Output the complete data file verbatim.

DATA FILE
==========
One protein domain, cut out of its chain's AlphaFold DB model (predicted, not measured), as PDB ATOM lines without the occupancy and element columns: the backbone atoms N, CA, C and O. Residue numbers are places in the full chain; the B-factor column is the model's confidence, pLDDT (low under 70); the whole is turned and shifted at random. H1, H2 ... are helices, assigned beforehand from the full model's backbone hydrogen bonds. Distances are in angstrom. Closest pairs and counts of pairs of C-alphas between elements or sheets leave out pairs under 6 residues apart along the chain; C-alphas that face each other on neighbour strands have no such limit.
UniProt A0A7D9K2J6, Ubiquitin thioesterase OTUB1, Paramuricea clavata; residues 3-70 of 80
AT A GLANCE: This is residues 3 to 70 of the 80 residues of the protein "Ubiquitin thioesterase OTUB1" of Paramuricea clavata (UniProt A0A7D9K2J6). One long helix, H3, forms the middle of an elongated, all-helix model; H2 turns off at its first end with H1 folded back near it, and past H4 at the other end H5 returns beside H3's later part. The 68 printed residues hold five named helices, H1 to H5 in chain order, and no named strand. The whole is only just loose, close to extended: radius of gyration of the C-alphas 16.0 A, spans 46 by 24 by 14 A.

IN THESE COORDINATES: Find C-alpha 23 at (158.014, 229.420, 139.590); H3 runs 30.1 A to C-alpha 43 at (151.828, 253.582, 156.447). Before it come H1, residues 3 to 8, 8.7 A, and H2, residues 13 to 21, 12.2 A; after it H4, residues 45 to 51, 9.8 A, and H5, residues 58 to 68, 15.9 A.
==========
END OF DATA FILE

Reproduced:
One protein domain, cut out of its chain's AlphaFold DB model (predicted, not measured), as PDB ATOM lines without the occupancy and element columns: the backbone atoms N, CA, C and O. Residue numbers are places in the full chain; the B-factor column is the model's confidence, pLDDT (low under 70); the whole is turned and shifted at random. H1, H2 ... are helices, assigned beforehand from the full model's backbone hydrogen bonds. Distances are in angstrom. Closest pairs and counts of pairs of C-alphas between elements or sheets leave out pairs under 6 residues apart along the chain; C-alphas that face each other on neighbour strands have no such limit.
UniProt A0A7D9K2J6, Ubiquitin thioesterase OTUB1, Paramuricea clavata; residues 3-70 of 80
AT A GLANCE: This is residues 3 to 70 of the 80 residues of the protein "Ubiquitin thioesterase OTUB1" of Paramuricea clavata (UniProt A0A7D9K2J6). One long helix, H3, forms the middle of an elongated, all-helix model; H2 turns off at its first end with H1 folded back near it, and past H4 at the other end H5 returns beside H3's later part. The 68 printed residues hold five named helices, H1 to H5 in chain order, and no named strand. The whole is only just loose, close to extended: radius of gyration of the C-alphas 16.0 A, spans 46 by 24 by 14 A.

IN THESE COORDINATES: Find C-alpha 23 at (158.014, 229.420, 139.590); H3 runs 30.1 A to C-alpha 43 at (151.828, 253.582, 156.447). Before it come H1, residues 3 to 8, 8.7 A, and H2, residues 13 to 21, 12.2 A; after it H4, residues 45 to 51, 9.8 A, and H5, residues 58 to 68, 15.9 A.